Political and Economic Considerations

Political risks and stability are major concerns for the companies that are doing business in global markets. In some countries, political, economic and financial stabilities are weak and that is why; government officials take decisions that create a negative impact on businesses. If a government of a country is facing economic crumple of a banking system, or a fall of currency or an IMF bailout, the consequence can be widespread for companies that are operating in the market in their supply chain stability. British Service Institution or BSI has encountered situations where weak political and economic situation has affected their business proceedings. In Bangladesh and Cambodia, government operations were totally shut down as a result of massive strikes. As a result, global companies that had suppliers in those countries were threatened with the continuity of their business.

Competitive advantage consideration

Any multinational company can gain competitive advantage through its global value chain management that helps to satisfy customers all over the world through faster services. The main objective of a global value chain management that has an objective of gaining competitive advantage is to achieve a strategic fit between an organization’s competitive strategy and supply chain strategy (Wolf 2014). This strategic fit can be understood by discovering the consumer demand. It will allow a multinational organization to define costs and service requirements. The performance of global supply chain management can be optimized by providing a response to a wide range of quantities demanded by the consumers. The organization can also gain optimized supply chain management by handling a variety of products. If global supply chain management is achieved then, a multinational organization can meet very high service levels (Zacharia et al. 2014). In order to develop a global supply chain management that can help an organization to gain competitive advantage in international market, it must contain some options such as,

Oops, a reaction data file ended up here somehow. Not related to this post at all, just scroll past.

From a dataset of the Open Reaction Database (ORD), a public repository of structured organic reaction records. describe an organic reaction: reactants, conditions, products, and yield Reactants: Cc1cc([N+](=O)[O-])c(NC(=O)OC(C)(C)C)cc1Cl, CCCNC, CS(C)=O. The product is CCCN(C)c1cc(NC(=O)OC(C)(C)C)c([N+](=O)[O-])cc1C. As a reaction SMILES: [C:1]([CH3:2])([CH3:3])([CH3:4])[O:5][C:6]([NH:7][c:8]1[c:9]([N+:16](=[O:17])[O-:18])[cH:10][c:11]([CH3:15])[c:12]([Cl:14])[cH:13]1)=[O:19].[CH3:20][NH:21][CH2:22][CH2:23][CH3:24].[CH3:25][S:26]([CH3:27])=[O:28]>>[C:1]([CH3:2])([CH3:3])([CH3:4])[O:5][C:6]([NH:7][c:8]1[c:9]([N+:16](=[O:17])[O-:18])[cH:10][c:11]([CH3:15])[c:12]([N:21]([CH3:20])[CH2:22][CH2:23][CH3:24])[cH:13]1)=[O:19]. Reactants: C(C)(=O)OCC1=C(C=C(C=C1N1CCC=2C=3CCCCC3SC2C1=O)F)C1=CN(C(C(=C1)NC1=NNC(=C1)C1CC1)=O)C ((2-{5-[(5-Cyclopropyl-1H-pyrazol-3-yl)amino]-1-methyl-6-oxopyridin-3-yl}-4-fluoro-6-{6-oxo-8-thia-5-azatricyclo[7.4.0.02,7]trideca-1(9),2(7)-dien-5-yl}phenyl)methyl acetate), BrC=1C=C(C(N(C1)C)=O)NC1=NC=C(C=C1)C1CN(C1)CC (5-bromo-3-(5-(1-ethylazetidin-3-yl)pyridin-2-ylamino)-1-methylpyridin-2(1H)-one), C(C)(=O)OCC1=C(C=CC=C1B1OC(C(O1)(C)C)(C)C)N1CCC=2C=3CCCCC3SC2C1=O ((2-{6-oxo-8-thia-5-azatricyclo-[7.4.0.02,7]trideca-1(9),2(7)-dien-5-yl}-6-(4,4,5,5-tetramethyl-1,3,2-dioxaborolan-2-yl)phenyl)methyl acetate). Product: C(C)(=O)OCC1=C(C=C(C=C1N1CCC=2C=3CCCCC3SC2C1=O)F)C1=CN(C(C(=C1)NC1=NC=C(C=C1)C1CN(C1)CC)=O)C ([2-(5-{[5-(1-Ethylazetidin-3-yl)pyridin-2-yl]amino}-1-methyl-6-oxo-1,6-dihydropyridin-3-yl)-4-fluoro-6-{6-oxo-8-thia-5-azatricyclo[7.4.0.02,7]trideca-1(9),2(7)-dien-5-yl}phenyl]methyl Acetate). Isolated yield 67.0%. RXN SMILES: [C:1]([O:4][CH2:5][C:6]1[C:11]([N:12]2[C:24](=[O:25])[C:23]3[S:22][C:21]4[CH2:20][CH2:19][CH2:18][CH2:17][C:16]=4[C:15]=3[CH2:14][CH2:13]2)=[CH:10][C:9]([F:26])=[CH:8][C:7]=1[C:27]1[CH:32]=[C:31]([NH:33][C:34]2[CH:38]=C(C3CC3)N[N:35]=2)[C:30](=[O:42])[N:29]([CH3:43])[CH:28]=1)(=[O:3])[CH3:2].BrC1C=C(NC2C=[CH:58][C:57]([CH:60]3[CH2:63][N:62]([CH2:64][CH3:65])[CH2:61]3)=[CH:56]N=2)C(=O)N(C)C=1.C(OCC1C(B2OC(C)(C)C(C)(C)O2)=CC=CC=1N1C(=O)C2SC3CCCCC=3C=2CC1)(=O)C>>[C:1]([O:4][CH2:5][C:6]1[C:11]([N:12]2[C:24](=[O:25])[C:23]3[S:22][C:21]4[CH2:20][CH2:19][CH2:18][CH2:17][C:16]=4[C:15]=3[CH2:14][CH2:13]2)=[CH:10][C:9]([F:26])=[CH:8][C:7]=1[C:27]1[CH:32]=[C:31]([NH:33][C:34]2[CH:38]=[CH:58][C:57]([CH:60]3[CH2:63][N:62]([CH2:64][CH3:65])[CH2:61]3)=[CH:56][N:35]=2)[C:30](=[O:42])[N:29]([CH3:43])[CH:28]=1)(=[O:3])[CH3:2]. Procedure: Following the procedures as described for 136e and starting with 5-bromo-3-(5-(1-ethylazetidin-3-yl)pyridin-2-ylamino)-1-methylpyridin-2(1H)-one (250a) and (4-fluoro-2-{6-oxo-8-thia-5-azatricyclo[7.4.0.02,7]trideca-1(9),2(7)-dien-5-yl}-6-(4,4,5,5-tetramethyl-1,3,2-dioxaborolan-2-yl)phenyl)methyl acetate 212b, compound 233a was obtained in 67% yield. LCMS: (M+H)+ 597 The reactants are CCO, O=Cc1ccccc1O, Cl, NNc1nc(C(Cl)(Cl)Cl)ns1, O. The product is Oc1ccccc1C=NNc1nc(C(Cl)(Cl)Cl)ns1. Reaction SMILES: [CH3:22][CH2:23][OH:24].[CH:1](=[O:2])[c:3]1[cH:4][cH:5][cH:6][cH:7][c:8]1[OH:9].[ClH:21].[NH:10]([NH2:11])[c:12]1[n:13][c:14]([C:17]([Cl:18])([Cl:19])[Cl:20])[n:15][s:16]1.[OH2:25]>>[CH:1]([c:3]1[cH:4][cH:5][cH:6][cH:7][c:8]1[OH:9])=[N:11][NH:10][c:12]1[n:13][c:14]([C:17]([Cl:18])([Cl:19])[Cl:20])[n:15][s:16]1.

Inventory: Inventories will have to contain all types of raw materials relevant to the products that an organization manufactures. In different countries, inventory policies are different; therefore, it can dramatically alter an organization’s supply chain efficiency and responsiveness (Milberg and Winkler 2013).

Transport: This includes delivering supply from point to point in a supply chain. Transportation can be done using several different types of modes and routes where each type has its own recital distinctiveness (Estampe 2013). In global supply chain management, it is highly important to choose the right mode of transportation as selecting cost-effective transportation can affect receptiveness and competence of supply chain performance.